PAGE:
Yes a writer should read “something else”. Because it broadens one’s perspective on how things can be written.
In my previous readings, I’ve come across thrillers, movie-book tie in adaptations, testimonies, essay and opinion, outrageous children’s fiction, and so on, but they are all written differently.
There are so many different ways of writing things that it prompts me to realize that the way an author writes something depends on the genre and the audience. This comes from reading various books–certain genres stick to a particular tone, reading level and ability, and a certain way of expressing something. An opinion piece for adults is written differently to kid’s fiction. The author’s general purpose may remain the same in whatever genre the author does, but one’s expression can change depending on the genre and the audience.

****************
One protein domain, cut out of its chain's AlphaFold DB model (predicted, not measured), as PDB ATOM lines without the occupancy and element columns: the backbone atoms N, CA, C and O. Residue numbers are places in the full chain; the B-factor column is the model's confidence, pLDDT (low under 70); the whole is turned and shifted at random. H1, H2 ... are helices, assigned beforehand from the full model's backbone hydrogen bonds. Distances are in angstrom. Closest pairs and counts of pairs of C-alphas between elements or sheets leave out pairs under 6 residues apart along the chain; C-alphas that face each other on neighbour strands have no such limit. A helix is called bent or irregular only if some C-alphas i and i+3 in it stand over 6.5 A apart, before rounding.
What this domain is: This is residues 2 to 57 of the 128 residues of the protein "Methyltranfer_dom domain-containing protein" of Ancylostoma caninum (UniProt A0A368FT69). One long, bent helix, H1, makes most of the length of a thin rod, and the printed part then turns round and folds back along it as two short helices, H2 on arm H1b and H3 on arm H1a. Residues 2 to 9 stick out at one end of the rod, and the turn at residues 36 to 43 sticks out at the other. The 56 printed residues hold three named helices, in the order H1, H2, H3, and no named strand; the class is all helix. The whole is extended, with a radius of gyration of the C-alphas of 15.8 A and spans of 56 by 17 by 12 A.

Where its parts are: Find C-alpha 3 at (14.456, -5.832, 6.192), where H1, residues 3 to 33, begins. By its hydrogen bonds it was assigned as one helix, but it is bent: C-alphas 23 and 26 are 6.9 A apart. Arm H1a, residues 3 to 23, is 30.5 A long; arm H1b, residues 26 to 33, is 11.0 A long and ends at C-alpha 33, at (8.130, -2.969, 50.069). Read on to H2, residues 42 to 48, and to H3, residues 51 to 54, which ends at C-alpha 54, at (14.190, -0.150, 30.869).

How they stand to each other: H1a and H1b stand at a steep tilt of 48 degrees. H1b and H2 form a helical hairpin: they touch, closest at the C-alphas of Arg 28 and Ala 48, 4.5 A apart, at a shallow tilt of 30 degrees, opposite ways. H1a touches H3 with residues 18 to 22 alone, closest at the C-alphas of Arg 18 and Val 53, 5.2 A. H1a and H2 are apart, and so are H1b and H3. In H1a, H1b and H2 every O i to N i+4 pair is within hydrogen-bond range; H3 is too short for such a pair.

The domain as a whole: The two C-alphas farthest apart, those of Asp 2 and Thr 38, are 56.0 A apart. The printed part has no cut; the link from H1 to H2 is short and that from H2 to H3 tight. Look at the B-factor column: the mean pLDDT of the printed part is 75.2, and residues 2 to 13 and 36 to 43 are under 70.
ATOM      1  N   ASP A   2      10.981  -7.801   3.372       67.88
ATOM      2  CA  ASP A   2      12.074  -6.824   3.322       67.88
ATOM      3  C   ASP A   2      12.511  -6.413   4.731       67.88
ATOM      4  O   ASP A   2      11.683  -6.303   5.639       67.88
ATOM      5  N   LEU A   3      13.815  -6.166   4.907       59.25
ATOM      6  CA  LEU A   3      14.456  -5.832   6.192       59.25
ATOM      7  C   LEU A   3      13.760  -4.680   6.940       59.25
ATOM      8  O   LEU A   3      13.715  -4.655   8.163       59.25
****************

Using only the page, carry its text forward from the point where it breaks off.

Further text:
There is more to knowing genres than reading generic work, though. There are rules to genres that one can research before leaping off the deep end and writing generic work willy nilly, which is advisable to any sensible writer. But still, thoughtless writing happens, and I speak from personal experience as well as observation.
So, one can learn about the rules of genre of writing than break them if one wants to, as long as one knows what one is doing.
Learning the craft of a genre can be fun. Reading the genre isn’t enough, though. One must know the genre, which makes one understand the genre as one is reading it and writing it. I’ve been terrible at this, but if one is serious about writing in a genre, one must read it widely and learn it well.
And if submitting to a certain publisher one must study the guidelines and humbly read samples of other’s writing that have got published with that publisher. Sometimes, we must take a bit of humble pie and learn if we want to do writing properly and potentially get it published in places one is aiming at.